Greenaway, K., Haslam, S., Cruwys, T., Branscombe, N., Ysseldyk, R., & Heldreth, C. (2015).

From “We” to “Me”: Group Identification Enhances Perceived Personal Control With Consequences for Health and Well-Being. Journal of Personality and Social Psychology DOI:10.1037/pspi0000019

Hawkley, L. C., Thisted, R. A., Masi, C. M., & Cacioppo, J. T. (2010). Loneliness predicts increased blood pressure: 5-year cross-lagged analyses in middle-aged and older adults. Psychology and Aging, 25, 132– 141. doi:10.1037/a0017805

Marano, H. E. (2003, July 1). The Dangers of Loneliness [Article]. Retrieved from https://www.psychologytoday.com/articles/200307/the-dangers-loneliness

Markman, A. (2012, March 8). It is motivating to belong to a group [Article]. Retrieved from https://www.psychologytoday.com/blog/ulterior-motives/201203/it-is-motivating-belong-group


By Catherine Carstarphen, M.A., M.Div., D.Min
Chair, Integrative Health Treatment Team

As we express our gratitude, we must never forget that the highest appreciation is not to utter words, but to live by them ~ John F. Kennedy

Psychologists have discovered what the world’s religions have always known, that gratitude, a feeling or attitude of thankfulness, can change your life.

Studies have shown (Emmons and McCullough, 2003) that engaging in short gratitude exercises, like writing letters of thanks and keeping a gratitude diary can facilitate a range of benefits. Increased well-being and reduced depression often remain long after exercises or tasks are finished.

A brain-scanning study in the medical journal NeuroImage explains why months after these tasks, people’s brains are still wired to feel thankful. Gratitude tasks have a self-perpetuating nature: the more one practices gratitude, the more attuned you become to it’s benefits for wholeness and well-being.

Another example of “active” gratitude are the 12 steps of Alcoholics Anonymous where gratitude is practiced throughout the stages of the program resulting in the significant final step where the participant has a spiritual awakening and has the opportunity to give back to others.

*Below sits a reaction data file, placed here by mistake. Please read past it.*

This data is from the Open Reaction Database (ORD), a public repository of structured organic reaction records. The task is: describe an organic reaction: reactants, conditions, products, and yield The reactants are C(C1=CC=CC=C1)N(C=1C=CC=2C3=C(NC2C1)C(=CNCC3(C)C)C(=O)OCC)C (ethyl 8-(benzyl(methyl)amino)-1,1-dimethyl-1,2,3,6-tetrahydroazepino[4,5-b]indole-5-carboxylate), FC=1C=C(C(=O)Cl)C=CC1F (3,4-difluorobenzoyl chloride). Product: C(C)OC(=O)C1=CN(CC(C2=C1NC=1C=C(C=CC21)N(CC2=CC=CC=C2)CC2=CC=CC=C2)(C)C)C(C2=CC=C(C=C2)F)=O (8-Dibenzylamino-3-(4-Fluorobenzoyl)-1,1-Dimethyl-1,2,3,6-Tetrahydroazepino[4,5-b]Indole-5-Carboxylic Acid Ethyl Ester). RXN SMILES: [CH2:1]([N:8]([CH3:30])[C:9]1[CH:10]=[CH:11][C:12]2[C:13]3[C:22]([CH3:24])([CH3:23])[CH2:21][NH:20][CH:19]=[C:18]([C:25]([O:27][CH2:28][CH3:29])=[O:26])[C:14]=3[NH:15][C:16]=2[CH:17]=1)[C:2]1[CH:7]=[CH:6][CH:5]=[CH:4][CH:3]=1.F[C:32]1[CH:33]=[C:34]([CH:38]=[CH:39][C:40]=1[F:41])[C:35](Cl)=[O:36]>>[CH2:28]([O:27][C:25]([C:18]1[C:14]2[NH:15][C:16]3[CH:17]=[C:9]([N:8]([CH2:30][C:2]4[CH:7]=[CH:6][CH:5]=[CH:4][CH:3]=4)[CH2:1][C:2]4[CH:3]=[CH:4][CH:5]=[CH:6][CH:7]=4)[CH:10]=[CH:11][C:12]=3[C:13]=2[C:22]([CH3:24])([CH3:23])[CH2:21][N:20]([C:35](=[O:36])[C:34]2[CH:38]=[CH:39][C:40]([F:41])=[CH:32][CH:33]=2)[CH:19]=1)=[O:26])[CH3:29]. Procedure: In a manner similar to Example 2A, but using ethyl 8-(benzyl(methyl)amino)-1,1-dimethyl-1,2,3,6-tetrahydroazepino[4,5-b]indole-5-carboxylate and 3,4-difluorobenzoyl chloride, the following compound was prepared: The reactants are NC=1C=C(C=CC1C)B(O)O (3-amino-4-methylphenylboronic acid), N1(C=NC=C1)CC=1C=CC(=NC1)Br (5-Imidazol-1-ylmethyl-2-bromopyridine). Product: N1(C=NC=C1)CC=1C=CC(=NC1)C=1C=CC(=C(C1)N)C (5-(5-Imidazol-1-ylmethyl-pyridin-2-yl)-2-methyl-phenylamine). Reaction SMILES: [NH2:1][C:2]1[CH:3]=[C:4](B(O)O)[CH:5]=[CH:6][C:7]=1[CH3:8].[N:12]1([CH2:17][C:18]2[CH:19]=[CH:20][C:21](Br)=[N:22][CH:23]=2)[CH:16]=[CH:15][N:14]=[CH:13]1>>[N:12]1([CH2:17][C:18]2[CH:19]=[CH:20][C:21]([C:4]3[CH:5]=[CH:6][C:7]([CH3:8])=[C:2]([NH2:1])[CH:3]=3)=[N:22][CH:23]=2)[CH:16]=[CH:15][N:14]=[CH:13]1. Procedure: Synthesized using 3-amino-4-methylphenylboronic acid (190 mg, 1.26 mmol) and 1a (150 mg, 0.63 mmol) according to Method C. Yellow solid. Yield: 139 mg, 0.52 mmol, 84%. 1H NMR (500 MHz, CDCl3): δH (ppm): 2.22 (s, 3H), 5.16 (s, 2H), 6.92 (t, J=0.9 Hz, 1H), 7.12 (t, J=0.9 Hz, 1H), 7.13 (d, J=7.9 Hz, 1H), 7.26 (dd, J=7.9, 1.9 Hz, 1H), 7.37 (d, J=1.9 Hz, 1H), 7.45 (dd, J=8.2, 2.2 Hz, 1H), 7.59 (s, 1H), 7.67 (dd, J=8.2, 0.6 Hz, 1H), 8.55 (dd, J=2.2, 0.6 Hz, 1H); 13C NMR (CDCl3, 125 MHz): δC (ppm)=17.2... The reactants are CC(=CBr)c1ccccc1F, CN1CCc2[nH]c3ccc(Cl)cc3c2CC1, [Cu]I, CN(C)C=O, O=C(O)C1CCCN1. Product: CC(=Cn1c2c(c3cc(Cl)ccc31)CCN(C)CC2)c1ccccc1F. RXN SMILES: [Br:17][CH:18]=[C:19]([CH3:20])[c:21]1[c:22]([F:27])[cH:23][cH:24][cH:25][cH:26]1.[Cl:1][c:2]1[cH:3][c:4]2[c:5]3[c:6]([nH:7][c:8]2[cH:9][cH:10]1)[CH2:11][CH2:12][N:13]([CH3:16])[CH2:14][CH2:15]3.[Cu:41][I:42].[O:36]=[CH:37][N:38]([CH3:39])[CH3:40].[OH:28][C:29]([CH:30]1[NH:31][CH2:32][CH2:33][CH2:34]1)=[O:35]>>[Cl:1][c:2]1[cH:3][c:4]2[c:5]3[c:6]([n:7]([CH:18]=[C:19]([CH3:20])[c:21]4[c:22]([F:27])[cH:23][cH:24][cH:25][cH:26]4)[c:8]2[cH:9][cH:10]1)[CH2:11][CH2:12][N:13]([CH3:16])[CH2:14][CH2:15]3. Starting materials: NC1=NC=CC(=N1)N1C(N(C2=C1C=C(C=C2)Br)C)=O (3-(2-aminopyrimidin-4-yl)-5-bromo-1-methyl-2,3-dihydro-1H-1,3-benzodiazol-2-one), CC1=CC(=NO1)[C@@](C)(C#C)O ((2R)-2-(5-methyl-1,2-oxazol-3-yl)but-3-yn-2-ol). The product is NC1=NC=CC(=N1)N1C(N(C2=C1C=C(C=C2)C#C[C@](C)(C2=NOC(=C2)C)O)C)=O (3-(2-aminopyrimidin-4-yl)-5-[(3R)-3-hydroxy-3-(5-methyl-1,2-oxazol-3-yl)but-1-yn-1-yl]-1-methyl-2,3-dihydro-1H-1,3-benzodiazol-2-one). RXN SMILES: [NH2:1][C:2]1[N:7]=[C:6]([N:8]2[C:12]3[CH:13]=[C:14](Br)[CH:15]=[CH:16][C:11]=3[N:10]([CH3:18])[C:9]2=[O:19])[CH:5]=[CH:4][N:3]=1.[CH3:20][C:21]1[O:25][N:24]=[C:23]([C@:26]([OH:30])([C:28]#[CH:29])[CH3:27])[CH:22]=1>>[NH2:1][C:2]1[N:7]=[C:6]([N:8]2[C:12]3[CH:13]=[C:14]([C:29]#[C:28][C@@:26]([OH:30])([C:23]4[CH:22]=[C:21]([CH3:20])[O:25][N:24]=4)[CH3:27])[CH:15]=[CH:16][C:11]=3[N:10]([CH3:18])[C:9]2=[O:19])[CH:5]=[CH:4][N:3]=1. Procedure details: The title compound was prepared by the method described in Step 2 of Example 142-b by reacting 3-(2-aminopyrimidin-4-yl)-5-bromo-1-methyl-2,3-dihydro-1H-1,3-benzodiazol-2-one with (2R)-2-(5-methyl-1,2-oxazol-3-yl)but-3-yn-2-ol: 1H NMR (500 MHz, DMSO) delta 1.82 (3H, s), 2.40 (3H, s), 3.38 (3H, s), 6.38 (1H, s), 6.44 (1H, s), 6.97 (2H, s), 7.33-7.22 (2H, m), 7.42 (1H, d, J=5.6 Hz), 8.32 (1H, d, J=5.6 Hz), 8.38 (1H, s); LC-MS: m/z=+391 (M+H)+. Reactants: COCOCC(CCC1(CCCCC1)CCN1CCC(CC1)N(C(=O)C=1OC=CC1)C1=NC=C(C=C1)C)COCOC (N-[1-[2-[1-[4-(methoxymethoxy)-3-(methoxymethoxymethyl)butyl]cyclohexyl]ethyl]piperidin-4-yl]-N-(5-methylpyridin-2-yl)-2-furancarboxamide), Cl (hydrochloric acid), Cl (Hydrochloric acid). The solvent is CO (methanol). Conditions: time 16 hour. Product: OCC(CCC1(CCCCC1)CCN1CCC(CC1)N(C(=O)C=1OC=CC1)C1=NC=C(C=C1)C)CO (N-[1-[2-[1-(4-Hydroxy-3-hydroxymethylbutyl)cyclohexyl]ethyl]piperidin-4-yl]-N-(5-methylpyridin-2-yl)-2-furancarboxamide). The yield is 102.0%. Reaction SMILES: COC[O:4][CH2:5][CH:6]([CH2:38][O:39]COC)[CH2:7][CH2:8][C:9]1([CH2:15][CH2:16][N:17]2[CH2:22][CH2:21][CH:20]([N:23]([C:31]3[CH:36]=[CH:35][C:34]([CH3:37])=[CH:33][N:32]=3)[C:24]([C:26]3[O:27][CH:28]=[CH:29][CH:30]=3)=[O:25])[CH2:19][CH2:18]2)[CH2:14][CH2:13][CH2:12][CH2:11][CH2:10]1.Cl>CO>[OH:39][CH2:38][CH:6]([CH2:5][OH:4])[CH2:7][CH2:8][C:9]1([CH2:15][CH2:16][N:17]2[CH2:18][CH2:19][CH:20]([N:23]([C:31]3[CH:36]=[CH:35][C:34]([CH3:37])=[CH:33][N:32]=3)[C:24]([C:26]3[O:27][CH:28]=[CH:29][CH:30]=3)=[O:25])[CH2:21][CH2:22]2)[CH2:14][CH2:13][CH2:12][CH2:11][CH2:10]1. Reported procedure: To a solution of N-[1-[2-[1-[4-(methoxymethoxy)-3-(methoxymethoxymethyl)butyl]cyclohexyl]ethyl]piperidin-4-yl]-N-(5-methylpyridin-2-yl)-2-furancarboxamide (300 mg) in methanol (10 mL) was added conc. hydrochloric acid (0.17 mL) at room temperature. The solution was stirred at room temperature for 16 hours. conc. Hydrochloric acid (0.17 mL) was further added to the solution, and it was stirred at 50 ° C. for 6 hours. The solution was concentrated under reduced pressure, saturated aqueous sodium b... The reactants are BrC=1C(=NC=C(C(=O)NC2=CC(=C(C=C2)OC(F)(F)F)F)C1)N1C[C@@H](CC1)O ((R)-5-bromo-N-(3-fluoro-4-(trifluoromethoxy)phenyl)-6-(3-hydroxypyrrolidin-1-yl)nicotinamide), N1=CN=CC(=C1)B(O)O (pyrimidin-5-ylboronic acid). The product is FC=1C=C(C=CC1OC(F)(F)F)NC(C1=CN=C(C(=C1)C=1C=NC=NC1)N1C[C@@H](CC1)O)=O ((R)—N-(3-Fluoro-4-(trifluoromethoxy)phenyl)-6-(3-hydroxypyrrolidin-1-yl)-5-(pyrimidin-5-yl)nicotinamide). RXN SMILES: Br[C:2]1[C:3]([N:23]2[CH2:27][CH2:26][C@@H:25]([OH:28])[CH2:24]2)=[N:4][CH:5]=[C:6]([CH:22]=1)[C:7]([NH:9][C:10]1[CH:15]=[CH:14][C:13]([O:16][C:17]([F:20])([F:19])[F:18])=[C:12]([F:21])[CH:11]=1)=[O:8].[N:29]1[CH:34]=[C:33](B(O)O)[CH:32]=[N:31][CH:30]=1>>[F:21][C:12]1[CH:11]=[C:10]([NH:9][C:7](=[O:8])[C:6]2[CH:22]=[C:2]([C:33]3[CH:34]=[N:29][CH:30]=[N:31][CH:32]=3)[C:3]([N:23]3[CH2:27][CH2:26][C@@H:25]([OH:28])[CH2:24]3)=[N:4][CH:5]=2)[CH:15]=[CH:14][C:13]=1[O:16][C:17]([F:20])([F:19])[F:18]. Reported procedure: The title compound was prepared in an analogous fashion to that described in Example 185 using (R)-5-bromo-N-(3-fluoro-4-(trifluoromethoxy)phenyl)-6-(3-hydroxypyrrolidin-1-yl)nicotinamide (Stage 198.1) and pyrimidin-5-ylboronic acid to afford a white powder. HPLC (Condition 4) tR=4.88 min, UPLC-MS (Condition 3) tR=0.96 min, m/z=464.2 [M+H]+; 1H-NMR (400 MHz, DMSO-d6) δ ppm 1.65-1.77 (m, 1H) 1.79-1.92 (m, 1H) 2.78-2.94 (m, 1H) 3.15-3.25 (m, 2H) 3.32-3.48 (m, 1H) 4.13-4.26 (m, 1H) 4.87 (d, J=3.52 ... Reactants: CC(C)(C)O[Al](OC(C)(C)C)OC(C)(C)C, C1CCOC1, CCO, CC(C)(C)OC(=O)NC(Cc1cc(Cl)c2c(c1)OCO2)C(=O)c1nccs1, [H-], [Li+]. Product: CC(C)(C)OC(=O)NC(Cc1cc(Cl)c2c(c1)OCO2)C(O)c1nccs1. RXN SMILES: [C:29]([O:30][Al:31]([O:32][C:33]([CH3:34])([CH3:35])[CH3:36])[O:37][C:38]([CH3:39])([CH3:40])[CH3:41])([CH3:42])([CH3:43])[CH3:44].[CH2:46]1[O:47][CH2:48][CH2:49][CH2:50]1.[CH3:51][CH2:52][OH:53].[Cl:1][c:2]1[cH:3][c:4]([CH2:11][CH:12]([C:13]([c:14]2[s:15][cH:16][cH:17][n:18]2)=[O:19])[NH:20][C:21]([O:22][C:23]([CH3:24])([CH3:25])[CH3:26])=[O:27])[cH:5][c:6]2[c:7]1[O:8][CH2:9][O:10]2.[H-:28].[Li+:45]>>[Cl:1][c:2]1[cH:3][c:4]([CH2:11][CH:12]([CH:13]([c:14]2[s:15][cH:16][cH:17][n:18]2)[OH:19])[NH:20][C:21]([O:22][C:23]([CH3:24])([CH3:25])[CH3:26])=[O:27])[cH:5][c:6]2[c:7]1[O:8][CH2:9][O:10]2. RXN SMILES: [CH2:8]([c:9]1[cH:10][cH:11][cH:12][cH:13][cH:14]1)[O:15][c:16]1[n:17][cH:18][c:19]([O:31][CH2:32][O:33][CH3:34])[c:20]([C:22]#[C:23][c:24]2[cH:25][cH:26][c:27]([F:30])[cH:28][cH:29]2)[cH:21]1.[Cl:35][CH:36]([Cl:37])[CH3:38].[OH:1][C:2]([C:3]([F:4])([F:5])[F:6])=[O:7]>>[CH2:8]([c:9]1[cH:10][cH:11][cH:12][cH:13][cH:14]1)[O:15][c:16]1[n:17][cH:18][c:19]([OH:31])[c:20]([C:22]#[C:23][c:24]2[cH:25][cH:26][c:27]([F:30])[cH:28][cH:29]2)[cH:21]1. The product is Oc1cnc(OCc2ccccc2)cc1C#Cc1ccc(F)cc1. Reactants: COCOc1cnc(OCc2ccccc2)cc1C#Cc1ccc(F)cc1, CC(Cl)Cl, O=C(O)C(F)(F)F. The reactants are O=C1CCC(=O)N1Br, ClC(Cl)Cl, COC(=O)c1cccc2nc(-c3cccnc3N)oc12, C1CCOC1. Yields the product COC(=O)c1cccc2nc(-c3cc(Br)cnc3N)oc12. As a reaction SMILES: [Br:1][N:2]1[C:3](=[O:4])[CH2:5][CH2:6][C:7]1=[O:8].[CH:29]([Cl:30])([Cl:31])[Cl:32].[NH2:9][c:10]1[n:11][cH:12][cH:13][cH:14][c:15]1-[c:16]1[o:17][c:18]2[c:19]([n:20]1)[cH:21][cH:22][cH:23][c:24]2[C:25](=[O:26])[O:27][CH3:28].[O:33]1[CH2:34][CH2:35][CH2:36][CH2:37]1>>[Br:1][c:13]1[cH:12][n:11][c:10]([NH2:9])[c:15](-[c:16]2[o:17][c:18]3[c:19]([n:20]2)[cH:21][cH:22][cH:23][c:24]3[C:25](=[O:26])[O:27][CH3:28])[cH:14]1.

The virtues of gratitude are also reflected in many cultures. For instance, ON is a Japanese word that expresses a sense of gratitude combined with a desire to give back to the community. This desire arises from us when we recognize how we have been supported and cared for by others.

Gratitude not only elicits a sense of thankfulness, but a feeling to return the kindness. Gratitude is inspired by feelings of thankfulness towards another person, nature or God. Someone who is grateful tends to be observant and is aware of what has been given. This awareness may invoke a reciprocal gesture.

In conclusion, grateful people are more likely to acknowledge a belief in the interconnectedness of all life and a commitment to and responsibility to others. Practicing gratitude, beginning in childhood, may result in positive attitudes, greater compassion, resilience and well-being.

Tammie Lesesne, MA, LPC

Many of us were raised with messages like “To err is human, to forgive divine” (Alexander Pope); “Forgiveness is the final form of love” (Reinhold Neibuhr); “Forgiveness is God’s command” (Martin Luther); Forgiveness is the attribute of the strong” (Gandhi).

When forgiveness was extended to Dylann Roof by some family members of those murdered at Mother Emmanuel AME Zion Church, the world was incredulous at their depth of faith, especially as that forgiveness wasn’t requested.

I’ve come to believe that real forgiveness isn’t an act or even a process, it is a body-mind-spirit state of being. Achieving that state isn’t facile work when the hurt is profound – especially if the transgressor denies responsibility and escapes consequences. So I believe the real task is about our own healing, which may lead to forgiveness.

I’m often asked if I think we must forgive those who caused profound suffering. That, to me, is a very individual journey. Here are two stories of betrayal trauma (wounding at the hands of someone who is supposed to love and protect) – which is perhaps the hardest to heal and forgive.

One amazing client, “Sally,” was molested by her bullying, shaming stepfather when she was 8-14 years old. Her mother couldn’t face the truth of her husband’s cruel betrayal. Sally’s core spirit even then was kind, as she focused on protecting her younger sister.